# chainer.functions.contrastive¶

chainer.functions.contrastive(x0, x1, y, margin=1, reduce='mean')[source]

Computes contrastive loss.

It takes a pair of samples and a label as inputs. The label is $$1$$ when those samples are similar, or $$0$$ when they are dissimilar.

Let $$N$$ and $$K$$ denote mini-batch size and the dimension of input variables, respectively. The shape of both input variables x0 and x1 should be (N, K). The loss value of the $$n$$-th sample pair $$L_n$$ is

$L_n = \frac{1}{2} \left( y_n d_n^2 + (1 - y_n) \max ({\rm margin} - d_n, 0)^2 \right)$

where $$d_n = \| {\bf x_0}_n - {\bf x_1}_n \|_2$$, $${\bf x_0}_n$$ and $${\bf x_1}_n$$ are $$n$$-th K-dimensional vectors of x0 and x1.

The output is a variable whose value depends on the value of the option reduce. If it is 'no', it holds the elementwise loss values. If it is 'mean', this function takes a mean of loss values.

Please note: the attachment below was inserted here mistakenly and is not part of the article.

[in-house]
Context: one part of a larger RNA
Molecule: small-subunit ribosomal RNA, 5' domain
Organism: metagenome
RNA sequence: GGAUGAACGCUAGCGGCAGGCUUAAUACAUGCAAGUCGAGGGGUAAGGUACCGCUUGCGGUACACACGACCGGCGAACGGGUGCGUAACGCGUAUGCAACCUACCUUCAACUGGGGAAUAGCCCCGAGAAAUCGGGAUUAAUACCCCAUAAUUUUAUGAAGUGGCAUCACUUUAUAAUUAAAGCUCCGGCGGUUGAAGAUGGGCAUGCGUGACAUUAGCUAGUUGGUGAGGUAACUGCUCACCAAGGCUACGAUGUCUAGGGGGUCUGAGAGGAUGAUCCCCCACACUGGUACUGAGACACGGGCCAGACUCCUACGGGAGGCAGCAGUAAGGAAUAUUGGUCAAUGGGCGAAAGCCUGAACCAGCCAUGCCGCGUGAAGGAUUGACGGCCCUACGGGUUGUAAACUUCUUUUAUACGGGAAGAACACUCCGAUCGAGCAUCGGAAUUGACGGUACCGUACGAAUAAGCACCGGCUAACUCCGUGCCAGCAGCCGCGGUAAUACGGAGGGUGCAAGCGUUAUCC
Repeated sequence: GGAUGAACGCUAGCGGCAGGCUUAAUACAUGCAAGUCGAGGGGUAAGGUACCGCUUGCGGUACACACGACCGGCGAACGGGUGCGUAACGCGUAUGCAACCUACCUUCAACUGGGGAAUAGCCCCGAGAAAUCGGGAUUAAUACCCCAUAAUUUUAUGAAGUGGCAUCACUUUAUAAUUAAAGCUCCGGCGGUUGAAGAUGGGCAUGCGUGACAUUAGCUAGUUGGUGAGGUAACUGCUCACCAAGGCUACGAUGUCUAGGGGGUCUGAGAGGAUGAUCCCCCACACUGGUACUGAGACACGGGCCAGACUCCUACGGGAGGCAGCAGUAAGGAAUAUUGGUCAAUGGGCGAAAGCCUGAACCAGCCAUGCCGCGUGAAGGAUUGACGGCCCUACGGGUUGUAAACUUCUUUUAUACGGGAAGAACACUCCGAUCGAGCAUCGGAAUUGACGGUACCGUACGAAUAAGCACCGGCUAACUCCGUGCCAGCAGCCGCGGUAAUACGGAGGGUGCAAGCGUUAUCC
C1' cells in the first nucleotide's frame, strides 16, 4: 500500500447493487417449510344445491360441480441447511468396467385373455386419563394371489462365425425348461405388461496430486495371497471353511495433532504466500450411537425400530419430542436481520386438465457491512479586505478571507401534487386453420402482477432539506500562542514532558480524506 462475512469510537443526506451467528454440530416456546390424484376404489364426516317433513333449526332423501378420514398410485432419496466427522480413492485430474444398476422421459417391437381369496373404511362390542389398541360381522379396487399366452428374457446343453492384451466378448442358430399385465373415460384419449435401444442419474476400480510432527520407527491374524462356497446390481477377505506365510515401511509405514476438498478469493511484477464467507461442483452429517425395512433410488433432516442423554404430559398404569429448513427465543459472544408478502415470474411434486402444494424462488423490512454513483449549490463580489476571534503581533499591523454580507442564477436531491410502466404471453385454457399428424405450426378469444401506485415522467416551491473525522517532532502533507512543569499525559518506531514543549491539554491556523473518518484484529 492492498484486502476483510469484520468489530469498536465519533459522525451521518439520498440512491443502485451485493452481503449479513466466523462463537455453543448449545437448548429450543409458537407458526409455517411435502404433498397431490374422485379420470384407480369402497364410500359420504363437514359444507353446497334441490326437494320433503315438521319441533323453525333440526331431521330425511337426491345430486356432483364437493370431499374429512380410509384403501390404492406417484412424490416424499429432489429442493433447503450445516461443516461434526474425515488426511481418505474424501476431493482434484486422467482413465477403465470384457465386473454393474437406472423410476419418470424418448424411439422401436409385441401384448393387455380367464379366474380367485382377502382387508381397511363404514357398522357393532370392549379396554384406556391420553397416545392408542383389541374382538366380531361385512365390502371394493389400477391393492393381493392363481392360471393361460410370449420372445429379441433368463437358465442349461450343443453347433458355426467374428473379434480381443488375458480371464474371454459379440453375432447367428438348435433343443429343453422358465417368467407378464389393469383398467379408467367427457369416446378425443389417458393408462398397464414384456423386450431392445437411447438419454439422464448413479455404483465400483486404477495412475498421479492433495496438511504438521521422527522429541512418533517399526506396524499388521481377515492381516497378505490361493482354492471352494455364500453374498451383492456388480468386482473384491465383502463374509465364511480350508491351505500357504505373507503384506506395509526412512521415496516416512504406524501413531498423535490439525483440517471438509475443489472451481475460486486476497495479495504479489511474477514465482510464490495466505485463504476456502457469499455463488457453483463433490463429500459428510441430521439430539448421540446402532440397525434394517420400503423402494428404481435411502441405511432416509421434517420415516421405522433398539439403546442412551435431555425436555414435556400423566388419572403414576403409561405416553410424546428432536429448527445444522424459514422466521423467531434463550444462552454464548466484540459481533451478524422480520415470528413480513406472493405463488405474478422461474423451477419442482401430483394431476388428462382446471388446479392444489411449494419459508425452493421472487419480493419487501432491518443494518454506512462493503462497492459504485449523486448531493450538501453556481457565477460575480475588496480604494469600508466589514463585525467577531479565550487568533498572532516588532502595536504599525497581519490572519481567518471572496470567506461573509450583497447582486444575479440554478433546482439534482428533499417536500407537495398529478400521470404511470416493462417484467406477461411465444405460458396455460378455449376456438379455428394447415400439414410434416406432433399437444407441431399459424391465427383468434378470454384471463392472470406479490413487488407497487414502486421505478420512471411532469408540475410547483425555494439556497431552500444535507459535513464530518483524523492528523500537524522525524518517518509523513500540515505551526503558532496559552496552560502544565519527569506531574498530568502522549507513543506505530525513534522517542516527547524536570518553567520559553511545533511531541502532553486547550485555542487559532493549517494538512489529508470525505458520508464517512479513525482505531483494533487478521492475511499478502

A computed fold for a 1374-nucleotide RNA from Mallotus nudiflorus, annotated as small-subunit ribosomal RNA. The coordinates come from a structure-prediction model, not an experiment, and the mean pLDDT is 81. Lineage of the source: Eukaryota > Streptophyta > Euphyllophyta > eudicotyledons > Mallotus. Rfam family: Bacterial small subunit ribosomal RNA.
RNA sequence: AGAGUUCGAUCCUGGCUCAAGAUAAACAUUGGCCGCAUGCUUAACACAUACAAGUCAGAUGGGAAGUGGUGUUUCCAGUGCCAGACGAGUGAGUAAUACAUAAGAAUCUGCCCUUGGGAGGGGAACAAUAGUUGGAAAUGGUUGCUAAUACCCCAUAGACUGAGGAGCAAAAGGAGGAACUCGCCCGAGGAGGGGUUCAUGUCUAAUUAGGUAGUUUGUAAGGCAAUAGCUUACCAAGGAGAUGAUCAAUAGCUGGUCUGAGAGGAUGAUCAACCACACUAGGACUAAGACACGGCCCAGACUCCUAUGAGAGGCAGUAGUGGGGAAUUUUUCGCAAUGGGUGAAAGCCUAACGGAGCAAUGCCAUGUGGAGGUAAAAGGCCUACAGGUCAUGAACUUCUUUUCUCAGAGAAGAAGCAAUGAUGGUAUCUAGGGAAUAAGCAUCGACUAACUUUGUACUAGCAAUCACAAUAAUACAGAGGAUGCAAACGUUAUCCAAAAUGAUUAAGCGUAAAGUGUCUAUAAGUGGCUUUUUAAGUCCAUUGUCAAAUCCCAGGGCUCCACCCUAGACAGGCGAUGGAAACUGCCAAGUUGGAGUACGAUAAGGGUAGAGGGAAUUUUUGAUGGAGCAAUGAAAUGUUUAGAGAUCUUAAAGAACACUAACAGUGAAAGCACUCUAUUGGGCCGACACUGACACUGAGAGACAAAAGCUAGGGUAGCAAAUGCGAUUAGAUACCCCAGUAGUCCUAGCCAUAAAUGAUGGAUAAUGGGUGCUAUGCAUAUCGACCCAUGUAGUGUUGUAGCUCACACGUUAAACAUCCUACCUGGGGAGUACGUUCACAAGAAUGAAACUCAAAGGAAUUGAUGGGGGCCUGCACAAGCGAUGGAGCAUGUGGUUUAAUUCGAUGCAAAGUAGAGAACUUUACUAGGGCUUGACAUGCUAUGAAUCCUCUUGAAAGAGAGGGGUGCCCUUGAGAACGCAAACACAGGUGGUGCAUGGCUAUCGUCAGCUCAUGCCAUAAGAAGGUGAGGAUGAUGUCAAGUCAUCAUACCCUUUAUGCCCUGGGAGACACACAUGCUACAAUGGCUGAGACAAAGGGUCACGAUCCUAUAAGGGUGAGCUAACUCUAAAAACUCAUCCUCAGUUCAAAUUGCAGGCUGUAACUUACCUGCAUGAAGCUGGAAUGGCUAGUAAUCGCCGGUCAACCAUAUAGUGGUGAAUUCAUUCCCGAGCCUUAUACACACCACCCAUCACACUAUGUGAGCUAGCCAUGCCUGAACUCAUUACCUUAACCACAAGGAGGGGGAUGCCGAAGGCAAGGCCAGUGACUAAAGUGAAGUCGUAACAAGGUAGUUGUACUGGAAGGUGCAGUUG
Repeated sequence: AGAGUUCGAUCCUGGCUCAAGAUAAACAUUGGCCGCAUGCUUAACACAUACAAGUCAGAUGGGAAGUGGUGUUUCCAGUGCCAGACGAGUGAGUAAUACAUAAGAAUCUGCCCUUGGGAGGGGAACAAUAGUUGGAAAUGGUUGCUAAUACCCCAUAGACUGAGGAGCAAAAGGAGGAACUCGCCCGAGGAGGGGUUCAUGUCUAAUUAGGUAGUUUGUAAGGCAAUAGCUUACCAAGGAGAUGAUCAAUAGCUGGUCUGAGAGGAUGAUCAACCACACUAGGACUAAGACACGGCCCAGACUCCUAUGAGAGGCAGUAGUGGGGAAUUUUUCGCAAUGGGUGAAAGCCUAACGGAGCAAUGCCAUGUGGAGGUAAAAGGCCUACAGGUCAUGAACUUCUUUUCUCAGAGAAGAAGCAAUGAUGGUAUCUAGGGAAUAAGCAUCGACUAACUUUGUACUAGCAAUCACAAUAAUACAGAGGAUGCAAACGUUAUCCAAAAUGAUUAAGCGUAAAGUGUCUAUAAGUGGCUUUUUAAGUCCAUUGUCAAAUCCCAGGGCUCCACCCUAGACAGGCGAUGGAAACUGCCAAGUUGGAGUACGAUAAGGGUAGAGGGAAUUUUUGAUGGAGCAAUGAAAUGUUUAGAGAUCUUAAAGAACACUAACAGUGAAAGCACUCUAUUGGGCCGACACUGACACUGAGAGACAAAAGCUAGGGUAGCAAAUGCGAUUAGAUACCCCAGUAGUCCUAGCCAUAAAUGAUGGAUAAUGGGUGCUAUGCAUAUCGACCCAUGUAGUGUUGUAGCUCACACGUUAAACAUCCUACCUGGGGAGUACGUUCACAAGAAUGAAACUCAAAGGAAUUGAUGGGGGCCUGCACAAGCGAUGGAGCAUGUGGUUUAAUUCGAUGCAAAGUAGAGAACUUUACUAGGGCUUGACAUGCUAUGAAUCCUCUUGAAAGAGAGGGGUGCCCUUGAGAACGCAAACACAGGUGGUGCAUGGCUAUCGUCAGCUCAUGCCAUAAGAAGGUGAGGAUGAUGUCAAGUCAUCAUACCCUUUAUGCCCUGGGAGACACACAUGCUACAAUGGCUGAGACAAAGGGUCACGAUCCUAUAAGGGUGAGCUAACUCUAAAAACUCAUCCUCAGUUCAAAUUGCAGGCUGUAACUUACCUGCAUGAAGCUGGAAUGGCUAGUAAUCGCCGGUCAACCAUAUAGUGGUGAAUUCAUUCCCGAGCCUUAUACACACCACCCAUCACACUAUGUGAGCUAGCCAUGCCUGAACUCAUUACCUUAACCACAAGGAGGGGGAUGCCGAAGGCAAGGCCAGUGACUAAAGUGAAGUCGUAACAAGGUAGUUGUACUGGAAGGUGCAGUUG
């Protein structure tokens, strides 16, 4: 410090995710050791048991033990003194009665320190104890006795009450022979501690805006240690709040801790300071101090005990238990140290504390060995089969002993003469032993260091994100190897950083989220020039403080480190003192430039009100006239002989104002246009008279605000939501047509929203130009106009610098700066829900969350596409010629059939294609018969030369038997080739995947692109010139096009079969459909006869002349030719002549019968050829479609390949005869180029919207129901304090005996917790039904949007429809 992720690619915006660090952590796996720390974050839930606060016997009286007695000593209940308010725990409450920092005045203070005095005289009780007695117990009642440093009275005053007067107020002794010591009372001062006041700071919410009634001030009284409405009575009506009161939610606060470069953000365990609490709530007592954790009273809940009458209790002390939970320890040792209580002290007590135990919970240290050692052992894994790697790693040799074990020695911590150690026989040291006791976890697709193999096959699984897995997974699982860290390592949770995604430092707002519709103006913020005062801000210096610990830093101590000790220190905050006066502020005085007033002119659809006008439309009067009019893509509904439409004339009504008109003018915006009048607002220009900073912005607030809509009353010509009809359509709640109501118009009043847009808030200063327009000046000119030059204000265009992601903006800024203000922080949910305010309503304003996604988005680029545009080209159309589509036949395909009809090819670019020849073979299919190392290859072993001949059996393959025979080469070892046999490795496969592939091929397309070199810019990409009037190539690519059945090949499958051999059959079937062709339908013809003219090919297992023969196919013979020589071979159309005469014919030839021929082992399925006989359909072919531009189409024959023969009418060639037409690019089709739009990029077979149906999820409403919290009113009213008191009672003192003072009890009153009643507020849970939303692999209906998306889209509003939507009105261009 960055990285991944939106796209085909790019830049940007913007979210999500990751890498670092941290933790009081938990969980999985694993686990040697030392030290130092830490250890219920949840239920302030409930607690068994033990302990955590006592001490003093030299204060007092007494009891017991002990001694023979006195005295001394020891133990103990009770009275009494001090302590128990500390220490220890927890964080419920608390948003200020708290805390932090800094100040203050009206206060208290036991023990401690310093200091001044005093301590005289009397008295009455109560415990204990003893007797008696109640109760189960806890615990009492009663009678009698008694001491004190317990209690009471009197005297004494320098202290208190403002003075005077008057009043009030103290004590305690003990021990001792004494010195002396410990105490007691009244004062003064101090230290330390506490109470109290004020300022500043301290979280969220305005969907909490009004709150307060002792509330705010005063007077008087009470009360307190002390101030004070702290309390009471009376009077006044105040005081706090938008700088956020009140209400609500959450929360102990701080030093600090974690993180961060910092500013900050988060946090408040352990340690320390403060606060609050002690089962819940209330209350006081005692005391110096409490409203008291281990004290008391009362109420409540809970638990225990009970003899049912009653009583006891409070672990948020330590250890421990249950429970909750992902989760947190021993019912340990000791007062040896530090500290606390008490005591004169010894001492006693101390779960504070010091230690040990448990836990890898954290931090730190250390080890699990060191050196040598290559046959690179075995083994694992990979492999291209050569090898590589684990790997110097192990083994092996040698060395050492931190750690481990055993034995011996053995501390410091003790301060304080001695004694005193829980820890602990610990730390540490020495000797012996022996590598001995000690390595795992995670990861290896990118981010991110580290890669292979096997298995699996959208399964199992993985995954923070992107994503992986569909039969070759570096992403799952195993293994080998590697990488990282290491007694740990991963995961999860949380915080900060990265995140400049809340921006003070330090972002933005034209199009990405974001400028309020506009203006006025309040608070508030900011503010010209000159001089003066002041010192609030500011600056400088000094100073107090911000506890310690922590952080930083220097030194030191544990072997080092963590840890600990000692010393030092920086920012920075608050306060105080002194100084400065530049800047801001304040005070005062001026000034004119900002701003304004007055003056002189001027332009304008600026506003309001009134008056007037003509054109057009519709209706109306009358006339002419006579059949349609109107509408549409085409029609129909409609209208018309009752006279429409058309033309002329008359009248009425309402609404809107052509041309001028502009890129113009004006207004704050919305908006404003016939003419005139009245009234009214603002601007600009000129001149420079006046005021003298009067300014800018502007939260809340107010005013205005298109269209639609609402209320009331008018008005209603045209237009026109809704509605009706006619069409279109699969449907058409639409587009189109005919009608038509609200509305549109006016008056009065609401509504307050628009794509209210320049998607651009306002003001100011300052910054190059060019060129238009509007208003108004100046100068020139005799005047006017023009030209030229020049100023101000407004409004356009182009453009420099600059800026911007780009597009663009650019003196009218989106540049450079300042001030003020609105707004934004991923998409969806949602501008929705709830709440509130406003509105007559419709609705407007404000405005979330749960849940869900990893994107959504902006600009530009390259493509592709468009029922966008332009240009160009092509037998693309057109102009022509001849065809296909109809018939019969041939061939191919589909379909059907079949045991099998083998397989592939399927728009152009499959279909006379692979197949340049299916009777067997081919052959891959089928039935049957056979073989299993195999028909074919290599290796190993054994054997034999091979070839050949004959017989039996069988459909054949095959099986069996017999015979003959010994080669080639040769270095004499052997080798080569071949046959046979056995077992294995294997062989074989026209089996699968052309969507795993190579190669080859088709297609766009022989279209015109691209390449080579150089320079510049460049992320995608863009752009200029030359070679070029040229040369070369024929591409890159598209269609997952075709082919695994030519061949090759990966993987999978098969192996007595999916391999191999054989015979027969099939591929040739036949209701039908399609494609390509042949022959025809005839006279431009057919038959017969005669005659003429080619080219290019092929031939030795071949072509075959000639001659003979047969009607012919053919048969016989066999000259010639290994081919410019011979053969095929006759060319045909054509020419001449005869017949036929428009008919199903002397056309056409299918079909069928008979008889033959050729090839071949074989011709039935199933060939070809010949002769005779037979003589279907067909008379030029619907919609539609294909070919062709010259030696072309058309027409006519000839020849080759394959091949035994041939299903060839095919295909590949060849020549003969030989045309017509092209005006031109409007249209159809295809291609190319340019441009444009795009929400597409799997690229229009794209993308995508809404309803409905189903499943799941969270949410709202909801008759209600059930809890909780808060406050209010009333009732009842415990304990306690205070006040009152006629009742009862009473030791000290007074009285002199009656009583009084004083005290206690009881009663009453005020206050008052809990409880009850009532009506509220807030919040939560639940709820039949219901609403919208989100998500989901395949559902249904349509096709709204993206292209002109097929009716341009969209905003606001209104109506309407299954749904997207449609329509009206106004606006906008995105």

Parameters
Returns

A variable holding the loss value(s) calculated by the above equation. If reduce is 'no', the output variable holds array whose shape is same as one of (hence both of) input variables. If it is 'mean', the output variable holds a scalar value.

Return type

Variable

Note

This cost can be used to train siamese networks. See Learning a Similarity Metric Discriminatively, with Application to Face Verification for details.

Example

>>> x0 = np.array([[-2.0, 3.0, 0.5], [5.0, 2.0, -0.5]]).astype(np.float32)
>>> x1 = np.array([[-1.0, 3.0, 1.0], [3.5, 0.5, -2.0]]).astype(np.float32)
>>> y = np.array([1, 0]).astype(np.int32)
>>> F.contrastive(x0, x1, y)
variable(0.3125)
>>> F.contrastive(x0, x1, y, margin=3.0)  # harder penalty
variable(0.3528857)
>>> z = F.contrastive(x0, x1, y, reduce='no')
>>> z.shape
(2,)
>>> z.array
array([0.625, 0.   ], dtype=float32)